Interest rate derivatives are a type of embedded derivative instrument, and companies will use these to help mitigate interest rate risk. While not as prevalent as in years past, thanks to the institution of complex accounting measures, banks will still use variable-rate funding structures with embedded derivatives. Examples of these include floors, corridors or interest rate caps. The instruments are closely related to the concept of rates paid on the borrowing, which makes them exempt from the guidelines of FASB 133 concerning accounting and reporting standards.

How To Identify Embedded Derivatives

Even with the ASC 815 clearly defining an embedded derivative, not all contract participants or business professionals understand how to identify these instruments. First and foremost, these derivatives exist within a hybrid instrument, where there is both a host contract and embedded derivative. Hybrid instruments present a challenge, as it needs to be determined whether or not the instrument remains one instrument for the purposes of accounting and valuation or it should bifurcated. This means that the host contract and the embedded derivatives are recorded separately when applying the Generally Accepted Accounting Principles.

If it’s a case where the embedded derivative must be released from the host contract, there will be a separate recording for the embedded derivative on the balance sheet according to fair value. Any changes to the fair value will need to be immediately recorded through earnings. Normal GAAP accounting would take place with the host instrument.

Steps for Identification

There are three easy steps to determine embedded derivatives. Broken down, they are easier to understand.

Step One

The first in identification is to identify the embedded derivative and host of the hybrid instrument. You can identify the host contract through one of the following classifications: lease contracts, equity instruments, or loans, insurance contracts and other debt instruments. The next analysis must determine if the embedded feature meets the characteristic guidelines of ASC 815. These include:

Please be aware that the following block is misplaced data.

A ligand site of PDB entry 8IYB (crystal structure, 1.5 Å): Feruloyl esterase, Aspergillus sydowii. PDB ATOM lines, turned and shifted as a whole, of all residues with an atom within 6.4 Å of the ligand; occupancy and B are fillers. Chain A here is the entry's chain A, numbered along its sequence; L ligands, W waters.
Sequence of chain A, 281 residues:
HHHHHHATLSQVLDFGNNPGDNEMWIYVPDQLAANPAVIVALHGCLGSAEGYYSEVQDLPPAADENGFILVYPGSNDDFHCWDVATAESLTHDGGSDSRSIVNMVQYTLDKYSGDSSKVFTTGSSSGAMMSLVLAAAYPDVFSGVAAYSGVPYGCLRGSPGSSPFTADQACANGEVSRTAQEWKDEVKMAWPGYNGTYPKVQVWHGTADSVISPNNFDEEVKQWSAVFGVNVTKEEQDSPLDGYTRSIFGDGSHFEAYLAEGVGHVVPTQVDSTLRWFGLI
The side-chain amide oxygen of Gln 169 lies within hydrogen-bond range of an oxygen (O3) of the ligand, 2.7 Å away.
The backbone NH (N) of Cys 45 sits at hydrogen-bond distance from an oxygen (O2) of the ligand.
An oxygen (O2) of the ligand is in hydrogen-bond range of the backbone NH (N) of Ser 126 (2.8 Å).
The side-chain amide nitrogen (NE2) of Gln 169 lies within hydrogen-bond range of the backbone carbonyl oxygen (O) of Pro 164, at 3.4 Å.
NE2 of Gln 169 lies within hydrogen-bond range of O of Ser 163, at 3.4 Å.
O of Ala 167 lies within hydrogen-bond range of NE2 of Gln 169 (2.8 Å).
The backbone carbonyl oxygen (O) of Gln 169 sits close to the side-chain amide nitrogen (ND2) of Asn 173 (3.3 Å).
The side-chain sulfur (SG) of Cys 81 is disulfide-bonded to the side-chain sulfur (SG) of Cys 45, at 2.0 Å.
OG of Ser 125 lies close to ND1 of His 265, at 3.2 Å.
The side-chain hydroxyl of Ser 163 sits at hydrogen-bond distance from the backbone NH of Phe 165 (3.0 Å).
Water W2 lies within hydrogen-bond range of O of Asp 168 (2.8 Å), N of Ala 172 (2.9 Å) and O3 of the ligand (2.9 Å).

1. It’s able to be settled net.
  2. It requires a small initial investment than contracts of a similar nature or doesn’t require an initial investment at all.
  3. It has a payment provision or notional amount as an underlying feature.

Step Two

You must determine if the hybrid instrument should be separate. This can be done by asking three questions.

  1. Should the host contract be carried with fair value through earnings?
  2. Does the embedded feature become a derivative if it was left alone as a freestanding element?
  3. Is there a clear, underlying relationship between the host contact and the embedded feature?

How To Value an Embedded Derivative

When identifying the value of an embedded derivative, it’s important to look at both the host and the derivative. If bifurcation is required for the hybrid instrument (based on answering the questions of identification), the embedded derivative is recorded through a fair market value However, the ASC 815 requires valuation to use the“with and without” analysis. Changes that occur in fair value are recorded as earnings. Fair market considerations are viewed according to the context of additional or implied yield with acknowledgment for baseline cash flows. These could put or call features, PIK interest or attached warrants.

Embedded derivatives are required to be valued when issued, and revaluation must take place in all subsequent quarters where that are changes in non-cash reported values. Continual valuation provides insight on constant price or yield and the increase or decrease in risk for a company.

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Discussion Comments
By Glasis — On Jan 30, 2014

Sure, an embedded derivative sounds like a great idea for the lender or seller, but not so great for the borrower or buyer.

A fixed-rate loan is always the best insurance that your interest rate will be locked in for the life of the loan, regardless of the movement in stock prices or interest rates.

Although variable-rate loans, which can be structured to allow interest to fluctuate based on several factors, appear less costly than fixed-rate loans, the risk that comes with changes in interest rates over a 15-year or 30-year period can be great.